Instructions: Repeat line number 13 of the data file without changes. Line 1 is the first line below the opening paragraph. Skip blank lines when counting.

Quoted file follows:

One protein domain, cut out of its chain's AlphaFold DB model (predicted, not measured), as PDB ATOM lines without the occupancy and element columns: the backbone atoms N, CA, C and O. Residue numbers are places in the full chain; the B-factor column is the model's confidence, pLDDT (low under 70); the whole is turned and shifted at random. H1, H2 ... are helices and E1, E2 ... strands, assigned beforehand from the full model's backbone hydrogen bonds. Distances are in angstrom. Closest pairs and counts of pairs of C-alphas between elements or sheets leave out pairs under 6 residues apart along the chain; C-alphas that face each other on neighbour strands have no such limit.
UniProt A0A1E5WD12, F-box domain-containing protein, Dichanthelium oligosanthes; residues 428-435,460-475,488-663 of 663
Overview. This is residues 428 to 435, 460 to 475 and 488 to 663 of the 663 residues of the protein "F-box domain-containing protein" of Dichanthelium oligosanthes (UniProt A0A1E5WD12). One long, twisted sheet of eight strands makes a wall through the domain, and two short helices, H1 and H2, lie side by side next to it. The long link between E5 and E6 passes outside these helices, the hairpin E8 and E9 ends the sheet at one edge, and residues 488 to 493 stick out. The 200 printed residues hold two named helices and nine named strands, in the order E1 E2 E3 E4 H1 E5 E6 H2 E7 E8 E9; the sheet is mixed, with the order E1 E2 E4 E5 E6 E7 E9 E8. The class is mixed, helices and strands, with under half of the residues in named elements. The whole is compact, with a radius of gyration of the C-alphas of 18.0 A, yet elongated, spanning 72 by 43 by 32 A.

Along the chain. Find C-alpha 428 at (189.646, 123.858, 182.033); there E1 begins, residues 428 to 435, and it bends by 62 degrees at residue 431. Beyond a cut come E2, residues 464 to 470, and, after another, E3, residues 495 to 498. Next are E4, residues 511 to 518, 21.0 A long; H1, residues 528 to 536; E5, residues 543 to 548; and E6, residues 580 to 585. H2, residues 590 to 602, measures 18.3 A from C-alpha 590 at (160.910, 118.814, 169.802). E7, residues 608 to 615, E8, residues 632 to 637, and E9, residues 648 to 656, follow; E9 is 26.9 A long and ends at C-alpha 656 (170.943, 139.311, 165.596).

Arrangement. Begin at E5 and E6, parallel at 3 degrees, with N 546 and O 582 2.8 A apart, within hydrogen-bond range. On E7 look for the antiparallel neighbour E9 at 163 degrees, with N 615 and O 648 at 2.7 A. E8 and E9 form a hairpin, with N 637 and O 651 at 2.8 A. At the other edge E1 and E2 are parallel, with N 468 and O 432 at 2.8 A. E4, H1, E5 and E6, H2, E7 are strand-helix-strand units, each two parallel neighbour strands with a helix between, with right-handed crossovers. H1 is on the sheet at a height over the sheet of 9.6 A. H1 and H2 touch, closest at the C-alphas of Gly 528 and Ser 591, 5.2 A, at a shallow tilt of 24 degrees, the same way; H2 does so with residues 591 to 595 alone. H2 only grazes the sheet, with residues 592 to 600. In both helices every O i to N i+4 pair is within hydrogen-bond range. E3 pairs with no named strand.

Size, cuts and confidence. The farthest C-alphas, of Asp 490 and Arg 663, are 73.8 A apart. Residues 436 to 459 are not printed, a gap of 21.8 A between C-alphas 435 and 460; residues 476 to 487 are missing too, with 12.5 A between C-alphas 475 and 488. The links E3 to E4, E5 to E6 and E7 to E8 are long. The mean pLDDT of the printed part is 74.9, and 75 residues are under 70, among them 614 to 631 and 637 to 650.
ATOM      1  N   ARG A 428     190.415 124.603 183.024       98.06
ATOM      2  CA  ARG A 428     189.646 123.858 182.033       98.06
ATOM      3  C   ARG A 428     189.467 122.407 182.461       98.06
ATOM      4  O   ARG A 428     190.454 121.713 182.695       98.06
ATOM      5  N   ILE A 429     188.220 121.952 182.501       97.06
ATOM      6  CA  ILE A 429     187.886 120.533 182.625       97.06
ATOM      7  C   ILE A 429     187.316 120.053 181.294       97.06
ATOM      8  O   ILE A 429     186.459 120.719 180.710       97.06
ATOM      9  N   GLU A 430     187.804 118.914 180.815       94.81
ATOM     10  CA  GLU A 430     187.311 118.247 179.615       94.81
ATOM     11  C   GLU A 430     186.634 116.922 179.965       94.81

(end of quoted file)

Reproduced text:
ATOM      8  O   ILE A 429     186.459 120.719 180.710       97.06